Spring Fling, Post and photos by Ivy Clark
Lauren ‘Ivy’ Clark studied the hybridization of Castilleja levisecta and C. hispida in restoration sites for their Masters thesis at the University of Washington before becoming a restoration technician for the Center for Natural Lands Management.
Summer is full on these days, toasty and dry. Bet you didn’t think back in mid-winter you would be missing the rainy cloud-cover, as you have to regularly water the yard and dodge mosquitoes? As the natural landscape dries out and you battle to keep the horticulture green and spry, how about a look back to the fresh spring and lush blooms we had that are now going into seed? What we see senescing now was a mere baby bud a few months ago. They grow so fast don’t they?
Chocolate Lily just getting started, photo by Ivy Clark
Recognize this little distinct gem? The single flower starts plain and green but that trio whorl of leaves is a dead give-away for a young chocolate lily (Fritillaria affinis). The green tepals (not quite petals not quite sepals) would develop into the checkered chocolaty brown, almost purple, for which it is named. They later turn into interesting multi-ribbed seed pods, turning upright from the nodding flower.
The nodding chocolaty flowers of Fritillaria affinis in midbloom on Glacial Heritage. Photo by Ivy Clark.
Sickle-keeled Lupine, photo by Ivy Clark
The brand new stubby bright green stems of sickle-keeled lupine (Lupinus albicaulis), emerging among last year’s woody stems. It is a mere hint of the Fabaceae grandeur that it will grow to be.
Like so many youths, the columbine (Aquilegia formosa) looks a little awkward as a bud,
Columbine in bud, photo by Ivy Clark
but quickly develops into the complex drooping star structure best viewed from below and backlit by a crystal blue sky.
Columbine in full bloom, photo by Ivy Clark
For those familiar with Little Shop of Horrors, don’t fear the little cutleaf Microseris (Microserus laciniata). It is a bit Audrey II yes (“Feed me!”), or perhaps like a Paleolithic dandelion, but it is a stellar pollinator-feeding, mid-season bloomer and prairie staple. Look for fluffy globes more dense than the common dandelion seed heads out there now. And feel free to make a wish for more natives as you blow them off the stem.
Cut-leaf Microseris, photo by Ivy Clark
Pacific Lupine and Golden Paintbrush, photo by Ivy Clark
This is just what we botanists call a sexy plant picture. Purple of the Pacific lupine (Lupinus lepidus) in a tiered spire before the endangered golden paintbrush (Castilleja levisecta) burning yellow columns. They have complementary colors (remember your color wheel?) and very different leaves but are both delights on the prairie. Sometimes they grow and line up just right for you where you have to drop whatever you were doing and take a picture!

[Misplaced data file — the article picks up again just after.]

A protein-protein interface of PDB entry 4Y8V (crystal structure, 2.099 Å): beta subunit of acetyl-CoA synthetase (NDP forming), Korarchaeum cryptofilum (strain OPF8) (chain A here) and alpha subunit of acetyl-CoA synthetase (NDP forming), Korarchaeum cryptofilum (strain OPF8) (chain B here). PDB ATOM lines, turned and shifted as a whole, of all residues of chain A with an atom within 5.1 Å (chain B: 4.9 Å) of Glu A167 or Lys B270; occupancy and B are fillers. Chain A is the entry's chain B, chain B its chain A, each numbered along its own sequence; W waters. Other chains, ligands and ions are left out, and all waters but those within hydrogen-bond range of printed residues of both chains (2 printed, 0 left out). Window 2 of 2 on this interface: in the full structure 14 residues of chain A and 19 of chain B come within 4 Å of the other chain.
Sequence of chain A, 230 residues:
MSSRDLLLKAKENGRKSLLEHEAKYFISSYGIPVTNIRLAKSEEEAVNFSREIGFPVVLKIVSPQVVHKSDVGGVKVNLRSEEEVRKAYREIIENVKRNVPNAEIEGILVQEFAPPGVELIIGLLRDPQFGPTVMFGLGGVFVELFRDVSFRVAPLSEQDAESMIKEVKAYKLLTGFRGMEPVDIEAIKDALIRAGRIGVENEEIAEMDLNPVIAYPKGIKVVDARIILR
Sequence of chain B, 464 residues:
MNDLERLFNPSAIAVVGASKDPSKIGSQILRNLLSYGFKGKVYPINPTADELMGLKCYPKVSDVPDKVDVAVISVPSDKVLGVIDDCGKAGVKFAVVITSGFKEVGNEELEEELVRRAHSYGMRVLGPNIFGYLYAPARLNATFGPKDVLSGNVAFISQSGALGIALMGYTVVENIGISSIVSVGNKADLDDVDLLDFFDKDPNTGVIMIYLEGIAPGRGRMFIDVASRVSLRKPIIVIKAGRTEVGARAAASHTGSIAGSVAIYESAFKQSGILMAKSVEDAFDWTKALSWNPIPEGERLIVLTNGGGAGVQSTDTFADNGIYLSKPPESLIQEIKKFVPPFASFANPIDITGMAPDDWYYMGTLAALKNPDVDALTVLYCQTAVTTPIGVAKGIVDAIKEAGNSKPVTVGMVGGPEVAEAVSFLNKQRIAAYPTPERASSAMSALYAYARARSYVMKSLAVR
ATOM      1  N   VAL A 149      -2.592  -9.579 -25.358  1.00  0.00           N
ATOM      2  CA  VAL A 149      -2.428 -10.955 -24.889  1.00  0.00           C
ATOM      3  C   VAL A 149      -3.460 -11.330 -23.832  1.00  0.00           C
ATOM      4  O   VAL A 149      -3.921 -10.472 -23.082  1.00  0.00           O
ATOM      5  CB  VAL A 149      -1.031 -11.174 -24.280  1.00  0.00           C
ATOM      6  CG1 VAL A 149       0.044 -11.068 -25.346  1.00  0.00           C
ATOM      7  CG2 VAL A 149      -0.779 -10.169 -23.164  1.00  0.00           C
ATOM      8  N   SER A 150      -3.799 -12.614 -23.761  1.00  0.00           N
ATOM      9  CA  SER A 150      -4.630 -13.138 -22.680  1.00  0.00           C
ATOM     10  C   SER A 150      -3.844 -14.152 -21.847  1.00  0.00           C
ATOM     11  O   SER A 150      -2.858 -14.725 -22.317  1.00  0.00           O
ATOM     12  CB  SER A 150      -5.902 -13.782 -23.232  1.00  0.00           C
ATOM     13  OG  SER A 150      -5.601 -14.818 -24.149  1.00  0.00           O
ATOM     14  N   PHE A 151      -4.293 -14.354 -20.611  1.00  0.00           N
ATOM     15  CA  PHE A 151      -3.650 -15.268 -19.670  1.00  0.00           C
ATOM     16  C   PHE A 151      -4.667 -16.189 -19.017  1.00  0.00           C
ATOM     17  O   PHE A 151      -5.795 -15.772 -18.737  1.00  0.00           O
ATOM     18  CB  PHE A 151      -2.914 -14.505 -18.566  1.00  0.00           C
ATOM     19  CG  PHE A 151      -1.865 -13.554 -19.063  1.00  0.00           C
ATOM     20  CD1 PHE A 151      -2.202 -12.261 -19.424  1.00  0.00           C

After seed dispersal, the Lupinus lepidus is still green but with curly-cue brown seed pods that have flung the brown hard lentil-like seeds outward. The mechanical dispersal is simple and fun to try to catch. You can hear the little popping sounds as the pods slowly dry tighter and tighter until they snap apart and twist under the sudden release.
Lupinus lepidus, photo by Ivy Clark
Young Yarrow plant, photo by ivy Clark
Awe, look how cute and little those flower buds are! Like a fuzzy little puppy, yarrow (Achillea millefolium) is just starting to produce the “million” tiny leaves and nearly as many flowers, for which it is named- “thousand leaves”. Well, maybe not really a thousand, or million, but you know how taxonomists can exaggerate. And you may have heard of its healing properties, hence the genus named for Achilles of Greek myth whose soldiers used the plant to tend their battle wounds.
Yarrow starting to bloom, photo by Ivy Clark.
Recently yarrows have been going to seed, crispy brown frilly cups of tiny seeds ready to grow new clumps of healing gray fluff.
Yarrow in seed, photo by Ivy Clark
One of the first wildflowers spotted on Glacial Heritage preserve this year was the shooting star (Dodatheon hendersonii). A well named genus, meaning “of the twelve gods”, these plants and close relatives are just gorgeous and interesting. The flowers start out upside down to utilize dangling bee pollinators.
Shooting Star in bloom with unpollinated flowers. Photo by Ivy Clark.
and then they turn upright to the blue skies after pollination. So if you see small brown cups with little ridges on the rim, upright instead of downward like falling stars, that’s actually their mature fruits. Who says plants don’t move? They can even reposition their fruits. See the mid-spring photo showing the fading flowers pointing skyward and the recently pollinated ones starting to turn. And don’t forget to note the cute lush succulent round leaves anchoring the long flower stalks. I always want to pet their smooth sleekness.
Shooting star showing pollinated flowers pointing up, photo by Ivy Clark.
Solidago simplex in bud, photo by Ivy Clark
Goldenrod in bloom, photo by Ivy Clark.
And so the beautiful season seems over and the prairies may look dried and dead and unappealing. But like the “amber wave of grain” we know so well, if you look a little closer, or perhaps a little broader at the full landscape of clear blue sky and hints of mountains aloft, then you can see the beauty still in the senescence season of the prairie. It’s sprinkled with color here and there too and not devoid of birds or other creatures. Take a moment to enjoy the shades of brown, like a sepia photograph, and shake a few native seed pods to give the plant dispersal a hand.